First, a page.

5 Common American Misconceptions About Living in Canada

Americans like to think they know their northern neighbors, but how much about Canada do they truly understand?  Unfortunately, there are some misconceptions that, although humorous, need to be cleared up.

Canada and America are very similar until they aren’t, so get to know these differences before you travel to this magical country!

Everyone Is Incredibly Friendly

There’s a cliche that everyone is incredibly friendly in Canada.  Although they can be nicer, they’re not going to give you free St. Albert real estate simply because you asked for it.  Most people in Canada are polite, not friendly, which can be a misconception most people deal with.  Being polite means avoiding problems or issues and being kind even when you’re mad.  This is closer to what most Canadians are like.

The Winters Are Harsh Everywhere

Some think of Canada as a winter wonderland and have trouble shaking that idea.  Some parts of Canada are warmer than other parts of America, though! For example, Victoria, British Columbia, has great winter weather that only rarely dips below freezing.  Although some areas are colder than others, this allows you to live in Canada without dealing with all of the snow and slush.

Milk Only Comes In Bags

Ten to fifteen years ago, it became public knowledge that in some areas of Canada, bagged milk is a popular item to get instead of cartons or jugs.  This surprised a lot of Americans: and now many of them think that milk only comes in a bag in Canada. But, unfortunately, although this fantastic way to get your calcium is popular in areas like Ontario, it’s not the case for most of the country. Much of Canada uses jugs and cartons the same as any American city.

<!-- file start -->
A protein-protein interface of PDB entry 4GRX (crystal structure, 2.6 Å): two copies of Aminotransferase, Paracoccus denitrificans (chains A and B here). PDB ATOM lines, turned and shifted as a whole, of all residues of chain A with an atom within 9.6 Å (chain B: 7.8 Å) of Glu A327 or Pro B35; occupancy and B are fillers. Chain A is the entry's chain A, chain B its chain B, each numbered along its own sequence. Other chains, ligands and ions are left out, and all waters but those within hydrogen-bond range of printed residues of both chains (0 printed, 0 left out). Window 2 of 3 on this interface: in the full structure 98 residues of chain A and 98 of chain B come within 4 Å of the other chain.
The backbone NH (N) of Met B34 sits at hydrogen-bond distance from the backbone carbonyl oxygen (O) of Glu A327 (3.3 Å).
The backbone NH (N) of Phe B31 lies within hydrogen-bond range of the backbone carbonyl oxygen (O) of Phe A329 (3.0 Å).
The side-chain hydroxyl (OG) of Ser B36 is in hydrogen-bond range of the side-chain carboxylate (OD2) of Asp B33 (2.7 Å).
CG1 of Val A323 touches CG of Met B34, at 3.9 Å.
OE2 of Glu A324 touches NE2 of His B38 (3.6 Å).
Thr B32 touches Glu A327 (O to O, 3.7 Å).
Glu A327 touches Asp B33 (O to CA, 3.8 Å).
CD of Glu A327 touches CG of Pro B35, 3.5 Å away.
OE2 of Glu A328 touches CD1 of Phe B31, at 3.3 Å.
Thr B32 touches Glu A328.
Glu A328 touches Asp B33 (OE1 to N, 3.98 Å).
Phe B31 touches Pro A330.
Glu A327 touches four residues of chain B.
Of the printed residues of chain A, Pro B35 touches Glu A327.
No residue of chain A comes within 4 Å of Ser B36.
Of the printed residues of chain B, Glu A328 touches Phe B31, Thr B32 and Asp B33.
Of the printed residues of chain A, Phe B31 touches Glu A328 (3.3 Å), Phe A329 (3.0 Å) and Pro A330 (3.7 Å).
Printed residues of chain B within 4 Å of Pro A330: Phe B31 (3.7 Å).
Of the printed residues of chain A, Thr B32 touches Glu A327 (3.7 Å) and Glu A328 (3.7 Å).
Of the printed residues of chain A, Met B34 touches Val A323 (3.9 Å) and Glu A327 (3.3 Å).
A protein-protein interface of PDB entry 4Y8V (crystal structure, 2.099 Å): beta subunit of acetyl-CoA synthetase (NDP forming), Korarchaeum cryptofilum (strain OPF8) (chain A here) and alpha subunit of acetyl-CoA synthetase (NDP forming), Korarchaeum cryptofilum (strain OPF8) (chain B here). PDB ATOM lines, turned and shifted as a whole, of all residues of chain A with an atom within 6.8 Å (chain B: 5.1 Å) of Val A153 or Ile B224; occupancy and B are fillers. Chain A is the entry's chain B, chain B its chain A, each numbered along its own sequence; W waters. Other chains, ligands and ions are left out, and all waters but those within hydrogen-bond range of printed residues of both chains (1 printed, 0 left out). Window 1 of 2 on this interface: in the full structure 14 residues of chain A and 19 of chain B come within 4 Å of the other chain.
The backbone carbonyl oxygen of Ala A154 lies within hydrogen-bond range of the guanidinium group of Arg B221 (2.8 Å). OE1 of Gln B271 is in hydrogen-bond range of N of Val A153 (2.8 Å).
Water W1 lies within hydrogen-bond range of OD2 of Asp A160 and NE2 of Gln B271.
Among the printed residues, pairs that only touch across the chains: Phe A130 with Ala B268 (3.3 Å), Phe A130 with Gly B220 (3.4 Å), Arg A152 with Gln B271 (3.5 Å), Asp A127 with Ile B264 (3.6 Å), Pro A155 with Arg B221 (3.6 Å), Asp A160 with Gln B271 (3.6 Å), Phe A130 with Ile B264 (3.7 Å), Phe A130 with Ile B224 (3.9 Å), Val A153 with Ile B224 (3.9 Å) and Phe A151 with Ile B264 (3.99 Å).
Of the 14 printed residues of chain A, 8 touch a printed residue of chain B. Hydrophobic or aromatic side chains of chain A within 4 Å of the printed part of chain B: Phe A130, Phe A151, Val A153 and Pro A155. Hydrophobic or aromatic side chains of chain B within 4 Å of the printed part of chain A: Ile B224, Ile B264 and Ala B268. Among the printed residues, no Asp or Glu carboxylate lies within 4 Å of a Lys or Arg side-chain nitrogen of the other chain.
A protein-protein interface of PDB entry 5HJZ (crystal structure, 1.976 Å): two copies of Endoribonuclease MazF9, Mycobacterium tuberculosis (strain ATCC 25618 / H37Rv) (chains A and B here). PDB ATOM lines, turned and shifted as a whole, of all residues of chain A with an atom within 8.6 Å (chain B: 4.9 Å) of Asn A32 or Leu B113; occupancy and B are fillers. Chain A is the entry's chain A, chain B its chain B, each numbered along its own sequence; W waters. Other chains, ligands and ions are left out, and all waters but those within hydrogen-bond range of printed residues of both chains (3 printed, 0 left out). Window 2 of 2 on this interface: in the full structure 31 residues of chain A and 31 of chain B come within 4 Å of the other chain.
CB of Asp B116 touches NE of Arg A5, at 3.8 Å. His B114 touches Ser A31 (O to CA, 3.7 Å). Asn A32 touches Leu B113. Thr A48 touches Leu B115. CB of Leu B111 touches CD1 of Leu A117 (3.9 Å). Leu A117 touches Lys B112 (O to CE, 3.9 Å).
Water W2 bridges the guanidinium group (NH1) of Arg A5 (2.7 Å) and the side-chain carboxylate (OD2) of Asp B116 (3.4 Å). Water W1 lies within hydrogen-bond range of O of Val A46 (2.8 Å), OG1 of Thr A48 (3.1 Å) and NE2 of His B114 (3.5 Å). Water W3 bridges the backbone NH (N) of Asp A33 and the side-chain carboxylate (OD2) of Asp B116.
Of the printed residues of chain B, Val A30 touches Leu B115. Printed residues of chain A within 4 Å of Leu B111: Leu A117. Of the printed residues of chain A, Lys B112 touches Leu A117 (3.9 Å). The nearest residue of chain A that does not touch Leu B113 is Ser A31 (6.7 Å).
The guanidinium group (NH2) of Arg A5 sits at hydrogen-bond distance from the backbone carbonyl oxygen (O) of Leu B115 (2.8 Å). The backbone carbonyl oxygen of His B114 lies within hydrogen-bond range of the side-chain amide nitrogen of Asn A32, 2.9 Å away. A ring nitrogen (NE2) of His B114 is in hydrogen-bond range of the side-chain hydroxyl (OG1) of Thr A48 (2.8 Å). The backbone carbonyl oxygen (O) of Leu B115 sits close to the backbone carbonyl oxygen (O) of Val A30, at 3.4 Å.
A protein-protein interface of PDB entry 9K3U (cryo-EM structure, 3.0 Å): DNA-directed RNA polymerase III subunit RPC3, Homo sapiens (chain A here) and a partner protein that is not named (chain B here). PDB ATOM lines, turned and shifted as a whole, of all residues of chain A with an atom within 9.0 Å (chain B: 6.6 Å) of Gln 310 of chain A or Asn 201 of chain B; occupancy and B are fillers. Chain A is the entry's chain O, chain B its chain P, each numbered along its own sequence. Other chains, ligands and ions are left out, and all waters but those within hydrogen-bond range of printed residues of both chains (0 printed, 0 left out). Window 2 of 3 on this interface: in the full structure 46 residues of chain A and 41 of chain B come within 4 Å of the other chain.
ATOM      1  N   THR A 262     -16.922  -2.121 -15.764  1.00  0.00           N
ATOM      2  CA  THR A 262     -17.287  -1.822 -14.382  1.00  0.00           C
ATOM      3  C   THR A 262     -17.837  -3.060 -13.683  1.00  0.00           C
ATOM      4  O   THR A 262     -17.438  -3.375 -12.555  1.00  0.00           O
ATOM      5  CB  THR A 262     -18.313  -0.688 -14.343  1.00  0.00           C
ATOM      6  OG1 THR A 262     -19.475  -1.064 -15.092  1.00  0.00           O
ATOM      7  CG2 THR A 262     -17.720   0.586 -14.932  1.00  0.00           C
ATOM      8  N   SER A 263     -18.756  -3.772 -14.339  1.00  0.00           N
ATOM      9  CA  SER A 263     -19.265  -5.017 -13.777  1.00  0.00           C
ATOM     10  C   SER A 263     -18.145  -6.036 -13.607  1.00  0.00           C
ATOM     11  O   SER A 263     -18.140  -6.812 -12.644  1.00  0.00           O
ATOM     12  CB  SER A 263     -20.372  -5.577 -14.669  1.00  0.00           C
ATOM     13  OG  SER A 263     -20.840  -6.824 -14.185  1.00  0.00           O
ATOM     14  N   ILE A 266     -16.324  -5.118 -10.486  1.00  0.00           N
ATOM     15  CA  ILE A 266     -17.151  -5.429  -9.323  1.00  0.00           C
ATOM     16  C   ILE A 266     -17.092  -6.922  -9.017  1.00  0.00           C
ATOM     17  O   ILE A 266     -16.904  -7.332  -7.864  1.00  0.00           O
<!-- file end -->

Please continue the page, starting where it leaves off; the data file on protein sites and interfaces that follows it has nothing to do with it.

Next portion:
Toronto is the Capital of Canada

A surprising 73% of Americans think that Toronto is the capital of Canada.  Although this can be a little funny and makes sense if you consider that Toronto is the most discussed city in the country: Ottawa is the capital.  Just a five-hour drive away, the correct capital of the country offers endless museums and art galleries that have earned its reputation as an intelligent and creative city.

The Whole Country Speaks French

Although it’s important to be able to speak either English or French if you’re in Canada: not everyone speaks both languages.  Only 21% of Canadians speak French, and 67% speak English.  This means that if you speak English, you should be mostly covered and understood, but you should be aware that some areas in eastern Canada do speak primarily French.  You don’t have to be bilingual, but you should be mindful of where the language barrier may be.

Canada will surprise you time and time again, even if you think you know what to expect from the country.  Get to know these differences between the country and your assumptions, and quickly learn that there’s much more to Canada than happy smiles and hockey!